Cycling Through 100copies With Thomas Yang

Thomas Yang, a Singaporean Creative Director, is the mastermind behind 100copies, a collection of cycling-themed art prints that come in limited editions of exactly 100 per design. One of his recent projects, a series of four designs featuring architectural landmarks, was created with the tread patterns on bike tires! Of course curiosity got the best of us and we had to find out more. We’re big on sharing and spreading the good word here at Nuvango, so we’ll share Thomas’ answers with all of you guys too:


Since you’re an avid cyclist, we have to ask: what’s your preferred bicycle set-up?

I have four bicycles: a single-speed self-modified Flying Pigeon gentlemen bike from China, a Specialized Stumpjumper SWORKS mountain bike, a Brompton Foldie from London and a Bianchi Mini Velo imported from Japan. I cycle thrice a week about 17 km on each ride before heading to work.

Impressive collection! What’s been your greatest cycling adventure so far? Where would you like to travel next with your bike?

So far I have cycled in Nice, France during Cannes Advertising Festival as a jury. I love the cool, dry weather – unlike Singapore, where it’s warm and humid. I would like to cycle in Taipei for my next adventure with my bike. :)

Let’s talk about the 100 part of 100copies. Why that particular number and not, say, 99, or 101?

Before I started selling online, I needed a name for my brand and I wanted every creation to be a limited edition. I Googled and a common range was between 50 – 300 copies. I had an idea at the time that I needed 2 “0″s in the brand in order in fit a bicycle symbol between them. The lesser copies the better and so all I could think is “100”. That led to the formation of 100copies as the name, which I thought was quite easy to remember. Following this, I created so that I could share my unique creations with other cyclists all around the world who are also looking for cycling-inspired designs.

Certainly a very logical train of thinking! A number of your pieces are created with the imprints of bicycle tyre tracks. How did you first think of doing this?

It was much like doing my day job as a creative director: keep coming up with ideas to solve my client’s problem.
With the advantage of being a cyclist myself, each design concept on 100copies is based on different insights coming from cyclists like fixie, BMX, road and mountain bikers. If you have noticed, there’s always a short rationale on each design before you decide to buy the poster or t-shirt. The idea came up while I was toying around with ideas on how I can paint with a bicycle. Tyre tracks was the first thing in mind. Then I went further to explore the characteristics on each of the tyre pattern and realised that I could possibly paint some building structures.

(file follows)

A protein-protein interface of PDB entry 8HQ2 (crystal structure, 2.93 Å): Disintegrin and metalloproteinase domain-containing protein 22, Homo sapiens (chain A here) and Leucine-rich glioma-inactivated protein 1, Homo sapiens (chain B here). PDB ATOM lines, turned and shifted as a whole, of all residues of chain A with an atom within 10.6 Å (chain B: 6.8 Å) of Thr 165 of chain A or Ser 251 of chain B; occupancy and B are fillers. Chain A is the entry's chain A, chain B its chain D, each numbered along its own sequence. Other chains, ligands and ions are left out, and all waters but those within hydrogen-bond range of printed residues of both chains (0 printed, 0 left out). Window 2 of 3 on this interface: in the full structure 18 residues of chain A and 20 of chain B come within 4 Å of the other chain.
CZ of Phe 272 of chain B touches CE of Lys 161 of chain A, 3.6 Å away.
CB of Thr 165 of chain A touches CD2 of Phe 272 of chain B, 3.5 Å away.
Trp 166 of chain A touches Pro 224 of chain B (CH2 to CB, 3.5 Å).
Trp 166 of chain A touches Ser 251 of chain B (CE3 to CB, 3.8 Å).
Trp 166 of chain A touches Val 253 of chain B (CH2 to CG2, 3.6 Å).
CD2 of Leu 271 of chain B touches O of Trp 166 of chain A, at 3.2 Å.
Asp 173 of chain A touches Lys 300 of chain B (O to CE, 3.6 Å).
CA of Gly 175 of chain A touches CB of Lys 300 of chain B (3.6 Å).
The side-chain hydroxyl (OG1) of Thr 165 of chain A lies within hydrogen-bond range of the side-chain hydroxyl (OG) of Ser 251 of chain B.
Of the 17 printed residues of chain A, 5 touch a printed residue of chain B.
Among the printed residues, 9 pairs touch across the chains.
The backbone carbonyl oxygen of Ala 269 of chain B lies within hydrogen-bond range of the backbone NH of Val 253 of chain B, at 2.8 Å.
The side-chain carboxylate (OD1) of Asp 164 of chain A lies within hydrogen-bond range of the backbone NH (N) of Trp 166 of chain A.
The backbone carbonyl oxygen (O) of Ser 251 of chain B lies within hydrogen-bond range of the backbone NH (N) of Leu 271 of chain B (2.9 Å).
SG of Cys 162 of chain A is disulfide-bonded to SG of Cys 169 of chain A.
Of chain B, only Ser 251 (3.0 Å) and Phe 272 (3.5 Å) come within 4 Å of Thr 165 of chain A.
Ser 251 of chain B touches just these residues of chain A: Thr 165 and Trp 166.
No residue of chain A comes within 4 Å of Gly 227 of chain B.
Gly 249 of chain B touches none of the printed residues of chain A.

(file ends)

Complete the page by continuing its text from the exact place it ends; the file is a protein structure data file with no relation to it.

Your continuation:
What’s your process like for creating these pieces – do you sketch or visualize the final image first, or do you just put the tyre to the paper and go? If anything goes wrong, do you have to start over?

The process was very difficult. I’m not a pro painter with one hit wonders. I used some of my own bike tyres, neighbours’ bikes and studied all tyre patterns on Chain Reaction Cycles (largest range of tyres for me to select from) and purchased it from them. I did research on the those landmark photos on the internet. Printed them out in actual size that I wanted as a reference for my sketches to make sure that all the proportions are correct. Each of the four landmarks (Empire State, Eiffel Tower, Tower Bridge and Forbidden city) were made with at least 40 trials to give you the best end result in order to make into 100 copies.

Now that is dedication! The final results certainly look fantastic. So what’s next for you? Any exciting new projects coming up in the near future?

Honestly, I am still scratching my head for ideas. There are a few but not quite sure they are good enough to execute.


It’ll be fun to see what Thomas comes up with next. To keep up with his latest developments, check out his work at: | Twitter | Facebook | Instagram | Behance

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